A new entry of the annals of monumentally missing the point…
“I Can’t Breathe” may be the sentence of 2014. They are, of course, the last words, uttered many times, of Eric Garner, the 43-year-old NYC Department of Parks horticulturist and occasional loose cigarette salesman whose inexplicable death by police chokehold in the Tompkinsville neighborhood (where I lived until quite recently) last July has led to a great deal of outcry.
The sentence has achieved the ultimate that can happen in our society—it has become a free-floating signifier in social media, just like Paula Deen’s supposedly homophobic fried chicken recipes or something. This past week several prominent athletes in the predominantly African-American NBA, including the Bulls’ Derrick Rose, the Cavaliers’ LeBron James, the Lakers’ Kobe Bryant, and the Nets’ Deron Williams, have warmed up wearing T-shirts heartbreakingly emblazoned with that simple message of solidarity with a blameless victim of police brutality: “I CAN’T BREATHE.”
All across America, a small minority of observers reacted in the expected way: they tut-tutted the shirts’ choice of font. The shirts, while admittedly embodying a courageous stand against the combined forces of intolerance, had committed the unpardonable sin of violating a bit of design etiquette.
Among people who take design very seriously, the Comic Sans typeface has been a bête noire for at least a decade, because it is often used by “design-blind” “normals” outside of its optimal range of uses, frequently lending an unserious air to messages of stern import. Designed by Vincent Connare, Comic Sans was released by Microsoft in 1994, which surely contributed to its popularity.
For instance, Tony Seddon named a book after it (Thou Shall Not Use Comic Sans: 365 Graphic Design Sins and Virtues: A Designer’s Almanac of Dos and Don’ts) in which he calls it “arguably the most inappropriately used typeface in history” (although a page later he sort of takes it back).
Eventually, on the McSweeney’s website, Mike Lacher defended the honor of the typeface with “I’m Comic Sans, Asshole,” which contained the immortal line “I’m the best thing to happen to typography since Johannes fucking Gutenberg.” The piece simultaneously seemed to agree with the design critics’ peeve while putting them in their place.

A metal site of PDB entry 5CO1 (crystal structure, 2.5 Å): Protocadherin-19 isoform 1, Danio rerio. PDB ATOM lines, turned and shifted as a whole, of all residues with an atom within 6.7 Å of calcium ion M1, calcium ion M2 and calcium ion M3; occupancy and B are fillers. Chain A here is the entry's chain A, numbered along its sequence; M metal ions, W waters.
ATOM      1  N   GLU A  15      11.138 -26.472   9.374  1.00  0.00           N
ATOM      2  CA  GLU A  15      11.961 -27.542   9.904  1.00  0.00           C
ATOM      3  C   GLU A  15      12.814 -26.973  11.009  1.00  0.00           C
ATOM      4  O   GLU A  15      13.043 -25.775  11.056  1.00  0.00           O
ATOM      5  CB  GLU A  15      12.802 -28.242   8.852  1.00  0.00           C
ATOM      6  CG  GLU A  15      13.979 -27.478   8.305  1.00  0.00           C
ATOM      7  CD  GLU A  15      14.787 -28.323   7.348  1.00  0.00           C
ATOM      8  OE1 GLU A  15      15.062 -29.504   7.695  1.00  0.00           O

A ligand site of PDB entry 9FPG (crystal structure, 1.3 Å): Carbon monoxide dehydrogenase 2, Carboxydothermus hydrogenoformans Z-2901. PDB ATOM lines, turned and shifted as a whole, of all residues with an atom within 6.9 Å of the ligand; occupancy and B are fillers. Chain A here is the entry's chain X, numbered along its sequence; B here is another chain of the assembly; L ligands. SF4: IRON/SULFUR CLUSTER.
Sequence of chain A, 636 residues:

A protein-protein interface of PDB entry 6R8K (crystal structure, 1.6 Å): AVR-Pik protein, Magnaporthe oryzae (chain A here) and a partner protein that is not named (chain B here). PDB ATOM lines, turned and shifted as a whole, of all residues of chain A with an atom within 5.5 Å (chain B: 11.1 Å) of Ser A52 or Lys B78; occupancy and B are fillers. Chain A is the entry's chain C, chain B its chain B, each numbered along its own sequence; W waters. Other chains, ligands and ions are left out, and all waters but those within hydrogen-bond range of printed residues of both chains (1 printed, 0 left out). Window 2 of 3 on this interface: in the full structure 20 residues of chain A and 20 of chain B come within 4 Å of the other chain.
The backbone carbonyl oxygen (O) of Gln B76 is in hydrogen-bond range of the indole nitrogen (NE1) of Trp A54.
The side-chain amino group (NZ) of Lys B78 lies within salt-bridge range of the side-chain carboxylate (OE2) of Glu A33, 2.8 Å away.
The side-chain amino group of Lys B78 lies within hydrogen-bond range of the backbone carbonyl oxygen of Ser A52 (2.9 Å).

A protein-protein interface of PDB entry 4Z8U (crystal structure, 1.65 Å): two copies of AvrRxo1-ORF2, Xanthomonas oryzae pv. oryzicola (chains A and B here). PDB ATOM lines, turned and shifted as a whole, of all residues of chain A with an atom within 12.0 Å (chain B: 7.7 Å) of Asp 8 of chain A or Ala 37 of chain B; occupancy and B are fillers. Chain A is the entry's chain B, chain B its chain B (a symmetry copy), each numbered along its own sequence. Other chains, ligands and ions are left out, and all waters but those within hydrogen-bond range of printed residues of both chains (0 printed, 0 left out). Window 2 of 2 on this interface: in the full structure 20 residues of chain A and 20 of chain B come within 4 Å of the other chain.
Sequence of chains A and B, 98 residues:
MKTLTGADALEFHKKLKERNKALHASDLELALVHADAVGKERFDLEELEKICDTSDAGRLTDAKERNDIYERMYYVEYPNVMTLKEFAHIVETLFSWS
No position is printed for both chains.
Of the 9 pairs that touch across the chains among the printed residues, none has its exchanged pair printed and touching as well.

On the T-shirts, for instance, Caroline Fredericks, of “California/Alabama,” tweeted, “how many people will be able to look past the choice of comic sans?” Ryan Hubbard, of Kansas City, tweeted, “Who’s giving all of these NBA players “I can’t breathe” shirts set in Comic Sans? I love that they’re wearing them, but come on, man.”
The New York Times report on the shirts emphasizes the outsize efforts of Jay-Z and others to replicate the gesture made by Derrick Rose of the Bulls and makes no mention of Comic Sans or any other aspect of the shirts’ design, except to note that “Rameen Aminzadeh, a member of Justice League NYC, drafted a simple design for the text of the T-shirt, which other members of the group approved sometime after 1 a.m. [referring to late Sunday night/early Monday morning].”
Here are a few of the tweets—there’s plenty more where these came from.
I'm all for the "I Can't Breathe" shirts, but some of those New York cops had to be behind them using Comic Sans as the font. #Fail— Tyler DeHate (@tylerdehate) December 10, 2014
i love that all these athletes are wearing "i can't breathe" shirts but i wish the font was pretty much anything but comic sans.— crissle (@crissles) December 10, 2014
Not to ignore the fact that a man died needlessly, but is the font on those I Can't Breathe shirts Comic Sans?— CHILI (@heyitschili) December 10, 2014
Who's giving all of these NBA players "I can't breathe" shirts set in Comic Sans? I love that they're wearing them, but come on, man.— Ryan Hubbard (@ryanjhubbard) December 10, 2014
It's great the Lakers are wearing "I can't breathe shirts." However, how many people will be able to look past the choice of comic sans?— caroline fredericks (@carolinefred) December 10, 2014